What do you consider “silent, but toxic” signs in a work environment when starting a new job?

  • 6
    People in general.
  • 4
    Employees talk of no salary increases, special treatment by upper management on selected people and lots of people resigning or hearing about layoffs.
  • 2
    Hateful posters of a past CIO who quit his first day on the job 5 years ago all over the office. your boss is caught up in an MLM and demands you buy products from him. you're the only person who isn't a 3rd generation employee.

    that was my 2nd worst job ever.
  • 4
    @rutee07 You guys have an onboarding process?... Here it's mostly lile "Aight, first of May, xyz is coming. Show him the ropes" End of story
  • 2
    @rutee07 agree on training. Back in the days there were monthly training programs and trainers get some extra money teaching. They removed that too.

    I'd like to also add no company sponsored major events like on Christmas and instead you get a cookie that taste like cake while you see other companies get an event with an open bar, company jackets and Christmas goodies bags or monetary holiday bonus

    This thread makes me want to update my resume :D
  • 7
    If you are interviewing to replace someone, it's important to understand why they're leaving.

    ✅ Left for career change, position was not aligned with their interests

    ⚠️ Didn't perform as expected (understand whether the expectations are actually realistic before taking the job)

    ❌ Employer shares medical details (They obviously don't take privacy seriously, and psych/stress related leavers are huge red flag)

    In your first week, casually ask your coworkers about traveling and how they spent their last holidays

    ✅ Varied range of hikers, to workaholics who don't take holidays, to people flaunting their instagrams.

    ❌ Only workaholics, or cynical reactions, or people avoiding the conversation. Even companies with great policies can have harsh social/performance pressure to never take time off.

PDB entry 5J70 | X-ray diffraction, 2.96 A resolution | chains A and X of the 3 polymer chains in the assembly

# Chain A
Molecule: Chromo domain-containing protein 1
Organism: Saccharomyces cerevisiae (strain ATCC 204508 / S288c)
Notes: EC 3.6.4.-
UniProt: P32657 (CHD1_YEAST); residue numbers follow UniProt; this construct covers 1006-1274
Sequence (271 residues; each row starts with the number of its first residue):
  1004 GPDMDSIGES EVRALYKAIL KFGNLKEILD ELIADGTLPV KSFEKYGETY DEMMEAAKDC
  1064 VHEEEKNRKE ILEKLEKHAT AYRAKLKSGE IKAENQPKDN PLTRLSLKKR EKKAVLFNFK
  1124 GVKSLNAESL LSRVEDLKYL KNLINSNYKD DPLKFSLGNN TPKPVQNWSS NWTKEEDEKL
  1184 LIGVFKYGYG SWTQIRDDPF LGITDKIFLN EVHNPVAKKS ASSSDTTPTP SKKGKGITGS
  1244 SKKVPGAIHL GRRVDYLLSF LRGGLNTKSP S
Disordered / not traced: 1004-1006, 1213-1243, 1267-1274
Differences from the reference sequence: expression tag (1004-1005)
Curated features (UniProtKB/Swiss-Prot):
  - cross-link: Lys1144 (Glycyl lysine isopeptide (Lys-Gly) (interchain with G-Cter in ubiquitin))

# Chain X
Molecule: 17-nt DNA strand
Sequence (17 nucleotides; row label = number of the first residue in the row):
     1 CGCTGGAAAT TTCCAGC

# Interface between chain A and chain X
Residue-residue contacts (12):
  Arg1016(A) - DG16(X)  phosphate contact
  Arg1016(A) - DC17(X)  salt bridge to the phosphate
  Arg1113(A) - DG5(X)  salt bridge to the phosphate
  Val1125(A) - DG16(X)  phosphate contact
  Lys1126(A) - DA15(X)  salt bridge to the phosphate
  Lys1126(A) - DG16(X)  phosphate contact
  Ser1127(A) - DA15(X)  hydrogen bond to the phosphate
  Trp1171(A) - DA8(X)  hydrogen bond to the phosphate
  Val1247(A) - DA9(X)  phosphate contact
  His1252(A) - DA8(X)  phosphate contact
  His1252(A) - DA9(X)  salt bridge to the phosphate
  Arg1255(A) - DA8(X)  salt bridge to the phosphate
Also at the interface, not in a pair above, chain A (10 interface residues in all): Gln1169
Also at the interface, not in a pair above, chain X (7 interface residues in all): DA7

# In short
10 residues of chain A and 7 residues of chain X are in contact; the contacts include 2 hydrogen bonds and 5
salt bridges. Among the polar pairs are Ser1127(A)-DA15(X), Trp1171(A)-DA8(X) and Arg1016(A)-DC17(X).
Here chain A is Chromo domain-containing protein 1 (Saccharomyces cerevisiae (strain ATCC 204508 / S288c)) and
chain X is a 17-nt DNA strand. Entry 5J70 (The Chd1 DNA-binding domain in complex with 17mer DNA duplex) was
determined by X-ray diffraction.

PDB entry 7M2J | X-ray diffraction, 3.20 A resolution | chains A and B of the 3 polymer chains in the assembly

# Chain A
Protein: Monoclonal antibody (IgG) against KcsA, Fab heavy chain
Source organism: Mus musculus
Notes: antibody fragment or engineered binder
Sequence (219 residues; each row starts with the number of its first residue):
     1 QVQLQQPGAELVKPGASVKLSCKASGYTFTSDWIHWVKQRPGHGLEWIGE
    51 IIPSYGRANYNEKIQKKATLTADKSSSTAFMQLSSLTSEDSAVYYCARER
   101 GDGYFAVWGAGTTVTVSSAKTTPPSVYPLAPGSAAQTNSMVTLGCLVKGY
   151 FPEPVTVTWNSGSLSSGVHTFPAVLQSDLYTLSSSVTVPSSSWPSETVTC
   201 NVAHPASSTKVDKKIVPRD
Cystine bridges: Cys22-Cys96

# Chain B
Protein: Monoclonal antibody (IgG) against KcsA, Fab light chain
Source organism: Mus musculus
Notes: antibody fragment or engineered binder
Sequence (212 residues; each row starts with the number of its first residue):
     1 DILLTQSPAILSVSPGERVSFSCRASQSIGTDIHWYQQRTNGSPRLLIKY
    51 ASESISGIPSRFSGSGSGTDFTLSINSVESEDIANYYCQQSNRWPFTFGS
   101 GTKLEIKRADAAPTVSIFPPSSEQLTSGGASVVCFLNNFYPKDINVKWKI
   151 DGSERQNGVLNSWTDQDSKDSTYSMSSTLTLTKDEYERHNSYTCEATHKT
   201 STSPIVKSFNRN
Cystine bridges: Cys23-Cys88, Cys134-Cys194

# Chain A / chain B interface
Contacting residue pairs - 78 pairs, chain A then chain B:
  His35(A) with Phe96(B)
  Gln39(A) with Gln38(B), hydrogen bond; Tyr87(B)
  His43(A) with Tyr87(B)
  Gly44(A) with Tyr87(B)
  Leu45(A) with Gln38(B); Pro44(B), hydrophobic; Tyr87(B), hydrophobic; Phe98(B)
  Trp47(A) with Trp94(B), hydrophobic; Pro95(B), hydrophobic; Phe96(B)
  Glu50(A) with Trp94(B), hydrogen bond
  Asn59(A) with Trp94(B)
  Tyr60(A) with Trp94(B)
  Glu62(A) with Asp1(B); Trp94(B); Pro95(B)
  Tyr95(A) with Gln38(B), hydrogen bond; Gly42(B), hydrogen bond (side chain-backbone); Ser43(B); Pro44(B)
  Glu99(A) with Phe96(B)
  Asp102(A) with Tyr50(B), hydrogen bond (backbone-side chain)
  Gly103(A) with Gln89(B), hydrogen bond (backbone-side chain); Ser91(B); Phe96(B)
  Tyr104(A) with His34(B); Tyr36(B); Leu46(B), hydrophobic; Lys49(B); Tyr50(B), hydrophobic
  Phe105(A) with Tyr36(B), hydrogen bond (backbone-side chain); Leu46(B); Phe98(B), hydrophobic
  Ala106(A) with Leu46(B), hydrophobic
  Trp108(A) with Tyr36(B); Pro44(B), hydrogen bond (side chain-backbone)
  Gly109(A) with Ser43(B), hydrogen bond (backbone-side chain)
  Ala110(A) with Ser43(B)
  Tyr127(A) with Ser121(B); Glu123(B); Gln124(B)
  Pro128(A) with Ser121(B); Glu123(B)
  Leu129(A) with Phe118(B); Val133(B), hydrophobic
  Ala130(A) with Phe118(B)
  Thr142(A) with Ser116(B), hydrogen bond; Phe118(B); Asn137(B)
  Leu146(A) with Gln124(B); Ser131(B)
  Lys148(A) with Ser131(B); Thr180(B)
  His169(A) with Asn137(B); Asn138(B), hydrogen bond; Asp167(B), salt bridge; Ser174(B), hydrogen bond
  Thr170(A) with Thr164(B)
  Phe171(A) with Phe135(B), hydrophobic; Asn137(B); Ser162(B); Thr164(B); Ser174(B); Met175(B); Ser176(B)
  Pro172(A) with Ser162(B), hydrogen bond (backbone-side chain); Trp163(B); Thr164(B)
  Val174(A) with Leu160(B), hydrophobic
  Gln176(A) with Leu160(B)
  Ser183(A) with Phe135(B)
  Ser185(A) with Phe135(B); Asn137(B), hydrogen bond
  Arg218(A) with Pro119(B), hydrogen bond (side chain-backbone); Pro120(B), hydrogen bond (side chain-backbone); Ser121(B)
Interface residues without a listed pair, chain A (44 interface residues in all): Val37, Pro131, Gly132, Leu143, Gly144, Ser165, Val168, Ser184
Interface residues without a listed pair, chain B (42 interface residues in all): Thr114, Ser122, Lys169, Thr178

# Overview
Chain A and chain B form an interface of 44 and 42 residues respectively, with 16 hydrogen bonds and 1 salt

Also, I've found amount of healthy plants in the office, and quality of coffee and toilet paper to be great indicators of the quality of the employer.
  • 5
    Also check their PR review procedure.

    Helpful, humble seniors:

    ✅ "I feel like this could be made more readable by writing it like this: ..., what do you think?"

    ✅ "I'm have trouble understanding this, can we have a talk to go through it?"

    ✅ Using questions instead of commands, and showing communal ownership of code: "I think we could do x here" instead of "You should do x here"

    Arrogant, rude seniors:

    ❌Pointing out pattern violations without explanations: "This violates SOLID principles, please refactor"

    ❌Personal attacks: "This is dumb", "stupid mistakes", etc

    ❌Too much hyperbole: "Never do x", "Nothing about this is good", "You're continuously applying x"
  • 2
    @bittersweet "Look at Lister fancy post, here! I almost feel bad for commenting vanilla-mode."

    I agree with you, by the way. In addition, it's pretty sad to see how many of those exist.
  • 1
    @Jilano If only devRant had markdown with tables... No, wait... can we get LaTeX support? 😆
  • 2
    @bittersweet Ha! To be honest, there would be less abuse with LaTeX than with Markdown!
  • 0
    Seemingly nobody caring, so you feel like just another face in a crowded elevator.

    Also: people being afraid of hard work.
  • 2
    When nobody seems to know or care what other people are working on
  • 0
    when the manager who hired you puts down the paper on the day you join.
    That happened to me once.
  • 0
    @Jilano was hoping to be something more specific in terms of culture.
  • 0
    @bittersweet Ohh come out of your "safe space" already.

    If something is dumb, it is dumb. No one will take time to write "I feel that this could be made better" phrase in a PR EVER.

    It's GOOD, or it's "OK" Or it needs work, or it's plentty dumb.

    It's not an insult, but when people do dumb things you need to point it out.
  • 3
    @NoToJavaScript I'm extremely direct towards people when it's about behavior or management, but I feel like it's good to use a softer approach when it comes to coding.

    Within a company, there's guaranteed to be differences in skill. If you berate people for that instead of counciling them, you'll create a very toxic environment.

    If someone says stuff like "I don't really care about code quality, someone else can fix that bug", I'll cut out their tongue with a dull rusty knife though.
  • 0
    @NoToJavaScript maybe some constructive criticism would be helpful and it would be farless pressuring to the other person.
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